Jenny walked out of the elevator toward her office, with Winston beside her. He seemed to lag a bit behind, and didn’t respond to her continuing conversation about tasks at hand.
“You ok?”, she asked as she peered behind herself.
“Yea… just noticed that they put down a new rug in front of the elevator”, Winston said as he studied it carefully.
“I hadn’t noticed”, Jenny replied.
“You know what’s weird?”, Winston said as he caught up to her a few steps away,”I didn’t see it – I didn’t even feel it beneath my feet…. I realized I was slightly higher off the ground than I usually was”.
“What do you mean?”, Jenny said in confusion.
“Well, it’s hard to explain – almost like my eyes glanced onto the hallway in a new way – they were seeing everything from a slightly different perspective – one a small bit higher than ever before”, Winston said as they neared their desks.
“I guess I wouldn’t notice given that my height changes daily depending on my shoes!”, Jenny said with a laugh. Her proclivity toward extremely high heels, and days off from them after ‘over doing it’ were well-known throughout the office. Winston’s comment, though, made her wonder about how many things she took for granted in her daily routine. And if things were changing around her, was that a bad thing?
Her natural reaction was “Yes!” – she’d read enough stories about killers lurking in hidden corners, victims seeing things awry but not being able to put their finger on the exact source of the incongruity until the knife was already held at their throat. If the world was changing subtly around her, she should take that as a sign that she needed to be more diligent in her observation. For the next few weeks she watched her surroundings like a hawk (metaphorically speaking – she wasn’t looking for prey). She began to notice little changes day by day. The man handing out the free newspaper at the bus stop normally used the exact same motion to pull one paper from the crook of his arm, except when handing the paper to an attractive lady – then the motion slowed slightly, the man glancing away from the woman toward the papers to be sure he pulled only one. Perhaps a nervous affliction – one that men seldom had around her plain appearance. In addition to the newspapers, she inadvertently noticed work schedules of those serving her. The attendants at the gas station worked 4 days a week, and 1 weekend day, most working Monday-Thursday, and then Sunday. Jenny marveled at the new information she had picked up.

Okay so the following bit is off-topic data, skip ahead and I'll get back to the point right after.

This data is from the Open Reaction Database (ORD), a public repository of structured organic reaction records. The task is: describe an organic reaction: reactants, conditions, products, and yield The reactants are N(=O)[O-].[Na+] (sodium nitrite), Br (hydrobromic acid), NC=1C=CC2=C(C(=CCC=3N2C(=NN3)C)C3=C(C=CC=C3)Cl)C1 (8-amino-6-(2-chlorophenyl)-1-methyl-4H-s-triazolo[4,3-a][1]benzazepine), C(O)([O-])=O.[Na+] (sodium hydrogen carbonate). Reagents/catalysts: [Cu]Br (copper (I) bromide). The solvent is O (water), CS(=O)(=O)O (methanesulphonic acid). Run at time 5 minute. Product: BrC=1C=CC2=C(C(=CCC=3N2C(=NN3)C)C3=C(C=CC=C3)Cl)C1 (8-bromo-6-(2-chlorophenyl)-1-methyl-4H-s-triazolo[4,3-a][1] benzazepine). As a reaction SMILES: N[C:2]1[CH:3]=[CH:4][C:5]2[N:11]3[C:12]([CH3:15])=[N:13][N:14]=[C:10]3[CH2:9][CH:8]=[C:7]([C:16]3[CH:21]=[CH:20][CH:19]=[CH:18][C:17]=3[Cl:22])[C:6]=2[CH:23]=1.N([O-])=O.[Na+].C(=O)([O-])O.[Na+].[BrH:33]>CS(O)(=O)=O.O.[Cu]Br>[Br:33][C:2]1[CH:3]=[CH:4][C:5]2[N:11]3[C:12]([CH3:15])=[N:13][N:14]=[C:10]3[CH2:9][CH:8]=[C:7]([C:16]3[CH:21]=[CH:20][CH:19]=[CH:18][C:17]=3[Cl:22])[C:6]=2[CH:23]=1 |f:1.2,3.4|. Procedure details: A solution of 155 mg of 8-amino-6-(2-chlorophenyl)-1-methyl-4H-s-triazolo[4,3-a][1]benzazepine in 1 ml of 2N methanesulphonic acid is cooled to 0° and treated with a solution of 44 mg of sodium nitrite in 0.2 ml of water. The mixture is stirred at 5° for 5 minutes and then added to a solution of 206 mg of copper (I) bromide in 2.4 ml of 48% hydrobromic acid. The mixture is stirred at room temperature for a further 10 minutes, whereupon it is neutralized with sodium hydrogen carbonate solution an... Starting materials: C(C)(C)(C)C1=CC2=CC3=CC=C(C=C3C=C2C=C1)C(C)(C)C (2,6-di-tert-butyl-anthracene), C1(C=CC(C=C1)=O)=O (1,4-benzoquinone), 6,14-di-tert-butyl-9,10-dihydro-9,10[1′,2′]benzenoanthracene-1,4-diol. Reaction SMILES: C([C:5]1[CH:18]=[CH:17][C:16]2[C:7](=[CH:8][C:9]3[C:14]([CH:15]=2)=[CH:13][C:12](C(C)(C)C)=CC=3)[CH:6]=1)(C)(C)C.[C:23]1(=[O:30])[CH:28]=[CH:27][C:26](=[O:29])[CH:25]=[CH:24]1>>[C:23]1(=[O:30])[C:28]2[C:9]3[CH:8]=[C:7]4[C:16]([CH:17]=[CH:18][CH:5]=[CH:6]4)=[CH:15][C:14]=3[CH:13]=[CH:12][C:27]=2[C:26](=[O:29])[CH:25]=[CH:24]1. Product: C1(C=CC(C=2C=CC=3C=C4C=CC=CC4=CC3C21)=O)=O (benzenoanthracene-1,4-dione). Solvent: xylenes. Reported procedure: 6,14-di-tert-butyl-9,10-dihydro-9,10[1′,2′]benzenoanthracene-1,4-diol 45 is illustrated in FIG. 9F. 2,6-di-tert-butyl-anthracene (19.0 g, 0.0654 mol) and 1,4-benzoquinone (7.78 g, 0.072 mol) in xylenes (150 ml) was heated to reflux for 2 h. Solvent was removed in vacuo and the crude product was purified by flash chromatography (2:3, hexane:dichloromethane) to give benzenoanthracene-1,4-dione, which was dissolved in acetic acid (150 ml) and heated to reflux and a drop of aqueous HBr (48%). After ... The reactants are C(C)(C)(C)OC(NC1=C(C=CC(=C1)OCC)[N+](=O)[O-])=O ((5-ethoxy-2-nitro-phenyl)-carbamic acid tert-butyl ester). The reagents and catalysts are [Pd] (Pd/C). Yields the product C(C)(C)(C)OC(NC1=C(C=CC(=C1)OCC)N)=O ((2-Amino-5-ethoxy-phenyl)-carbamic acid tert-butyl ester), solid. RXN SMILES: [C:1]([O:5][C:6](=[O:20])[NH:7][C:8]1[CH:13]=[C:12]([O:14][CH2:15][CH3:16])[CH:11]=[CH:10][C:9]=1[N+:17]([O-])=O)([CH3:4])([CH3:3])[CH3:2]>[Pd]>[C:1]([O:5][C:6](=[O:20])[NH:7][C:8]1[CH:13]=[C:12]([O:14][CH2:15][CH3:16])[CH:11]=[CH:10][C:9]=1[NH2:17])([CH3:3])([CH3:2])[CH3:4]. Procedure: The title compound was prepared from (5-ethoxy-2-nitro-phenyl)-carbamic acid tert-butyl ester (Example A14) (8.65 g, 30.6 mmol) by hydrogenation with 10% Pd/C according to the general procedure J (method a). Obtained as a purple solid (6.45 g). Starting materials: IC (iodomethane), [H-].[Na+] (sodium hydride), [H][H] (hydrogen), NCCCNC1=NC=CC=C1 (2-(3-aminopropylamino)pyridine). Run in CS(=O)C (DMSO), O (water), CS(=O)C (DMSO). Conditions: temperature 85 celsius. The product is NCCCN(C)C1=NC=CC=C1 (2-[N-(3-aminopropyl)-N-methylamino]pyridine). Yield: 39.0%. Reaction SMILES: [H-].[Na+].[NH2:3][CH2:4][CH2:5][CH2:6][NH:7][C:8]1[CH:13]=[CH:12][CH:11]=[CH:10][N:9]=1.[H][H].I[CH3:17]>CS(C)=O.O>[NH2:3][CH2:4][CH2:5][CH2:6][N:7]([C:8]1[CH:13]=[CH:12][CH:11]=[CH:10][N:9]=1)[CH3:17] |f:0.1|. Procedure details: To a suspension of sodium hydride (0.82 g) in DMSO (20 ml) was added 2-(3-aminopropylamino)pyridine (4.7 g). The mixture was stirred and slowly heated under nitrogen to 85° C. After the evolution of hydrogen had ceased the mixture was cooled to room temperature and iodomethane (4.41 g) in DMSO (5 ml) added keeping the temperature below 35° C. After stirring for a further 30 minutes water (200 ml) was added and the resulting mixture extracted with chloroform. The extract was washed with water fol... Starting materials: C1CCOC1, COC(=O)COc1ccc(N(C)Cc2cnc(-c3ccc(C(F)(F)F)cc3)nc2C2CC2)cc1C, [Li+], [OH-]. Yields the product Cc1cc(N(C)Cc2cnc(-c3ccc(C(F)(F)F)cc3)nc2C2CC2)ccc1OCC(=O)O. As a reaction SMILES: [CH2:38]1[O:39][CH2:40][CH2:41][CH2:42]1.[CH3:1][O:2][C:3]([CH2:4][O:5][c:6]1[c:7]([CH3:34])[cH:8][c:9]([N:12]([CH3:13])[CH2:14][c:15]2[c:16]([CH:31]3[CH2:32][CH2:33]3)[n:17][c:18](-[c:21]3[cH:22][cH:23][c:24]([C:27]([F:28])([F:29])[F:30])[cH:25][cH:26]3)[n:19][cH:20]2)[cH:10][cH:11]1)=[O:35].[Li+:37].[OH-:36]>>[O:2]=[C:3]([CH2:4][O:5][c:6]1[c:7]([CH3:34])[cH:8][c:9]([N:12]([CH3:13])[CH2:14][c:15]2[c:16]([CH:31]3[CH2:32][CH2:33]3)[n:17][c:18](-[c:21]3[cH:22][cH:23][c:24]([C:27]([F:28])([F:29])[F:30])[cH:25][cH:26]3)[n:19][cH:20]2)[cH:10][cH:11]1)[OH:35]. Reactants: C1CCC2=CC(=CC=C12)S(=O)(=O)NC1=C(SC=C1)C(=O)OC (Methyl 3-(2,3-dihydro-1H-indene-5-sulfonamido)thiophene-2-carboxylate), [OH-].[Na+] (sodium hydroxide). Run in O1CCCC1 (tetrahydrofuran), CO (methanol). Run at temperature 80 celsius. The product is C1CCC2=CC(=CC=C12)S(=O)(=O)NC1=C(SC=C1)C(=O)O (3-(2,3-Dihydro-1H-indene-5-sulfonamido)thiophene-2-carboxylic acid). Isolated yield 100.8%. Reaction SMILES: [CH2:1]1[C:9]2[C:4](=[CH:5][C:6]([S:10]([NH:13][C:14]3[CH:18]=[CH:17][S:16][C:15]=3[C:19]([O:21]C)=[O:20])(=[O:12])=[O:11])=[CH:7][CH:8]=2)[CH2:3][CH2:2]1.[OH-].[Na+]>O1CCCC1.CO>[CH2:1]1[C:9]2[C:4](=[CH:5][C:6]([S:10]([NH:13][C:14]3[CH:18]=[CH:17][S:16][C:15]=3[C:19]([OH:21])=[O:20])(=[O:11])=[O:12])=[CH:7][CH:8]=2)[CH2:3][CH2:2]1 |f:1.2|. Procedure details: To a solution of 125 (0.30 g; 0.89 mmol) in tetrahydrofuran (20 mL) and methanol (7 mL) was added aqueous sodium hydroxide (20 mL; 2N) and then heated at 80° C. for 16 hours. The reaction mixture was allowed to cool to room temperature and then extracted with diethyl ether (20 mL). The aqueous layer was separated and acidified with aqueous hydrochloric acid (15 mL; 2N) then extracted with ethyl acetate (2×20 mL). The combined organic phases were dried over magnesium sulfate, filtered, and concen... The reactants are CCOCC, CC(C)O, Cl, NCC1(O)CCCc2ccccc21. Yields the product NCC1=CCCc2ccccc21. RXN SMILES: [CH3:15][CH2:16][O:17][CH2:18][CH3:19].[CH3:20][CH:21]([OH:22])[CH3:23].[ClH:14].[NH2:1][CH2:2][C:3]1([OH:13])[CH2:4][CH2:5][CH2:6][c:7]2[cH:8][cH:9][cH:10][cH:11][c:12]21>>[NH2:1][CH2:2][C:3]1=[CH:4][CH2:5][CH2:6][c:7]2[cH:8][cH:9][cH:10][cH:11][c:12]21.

Until she realized most of it was utterly useless. It wasn’t as though her brain had a finite limit of things it could remember – quite the opposite, however Jenny had the sense that she had learned so much and had not once foiled a would-be criminal, or helped someone at the office by noticing a minute detail, or even been able to work her facts into idle conversation with her friends. All the work she’d done was useless. The work had tuned her brain, tuning that would last longer than the months she’d practiced observing, but had no noticeable benefit. Jenny moved on with life, abandoning her little project. She still noticed the odd mannerisms of the newspaper man and the gas station attendant’s schedules, but dared not work them into conversation for fear of being labelled that “weird girl”.
Many years went by, with the details becoming more or less explicitly forgotten. In fact, Jenny wondered if she even noticed them anymore. Until one day when she was walking home and had the urge to take a different route. She’d lived in the same neighborhood for years, and it had sadly declined over time. Still she never felt too unsafe, and it was broad daylight, so why bother changing her habits. Reluctantly though, the strong urge persisted and resulted in her walking into a coffee shop for a few moments to contemplate her odd feeling.
Just as her coffee was served, she saw the police cars pull up in front of her house down the street. She could see the police moving up her driveway, and she anxiously sat in the shop until she saw a man running down the drive, tackled by the police as he tried to turn to run toward the shop. She took her coffee and began to cautiously walk down the street, toward the scene. The police met her a few houses down.
“Ms. Turner?”, the officer asked.
“Yes”, Jenny said, wondering how he knew her.
“Ma’am, it’s a good thing you waited a few minutes to come home today. The man we caught has hidden in the house behind yours – we’ve watched him for weeks. Today was the day we decided to move in, and we were going to do so before you came home. However we were delayed, and couldn’t move in until a few moments ago”.
As the officer talked, Jenny realized that she’d noticed vehicles parked along the streets over the past few months that were missing today, something she later inquired about and was told that they were indeed the watchful eyes of the detectives involved.
That night, the irony hit her: She changed her routine to notice facts she hadn’t before. Over the years, that itself had become routine, to the point she wasn’t even consciously aware of it. And while today may have been exceptional in the level of excitement this ability may have prevented her, she wondered how many other things in the past years she’d avoided without ever knowing. Did she avoid a speeding ticket by noticing the signs a cop was watching? Had she clued into the system used to mark down prices at her favorite stores, securing her the best deals? Or had today been the only time her “weird” ability had helped?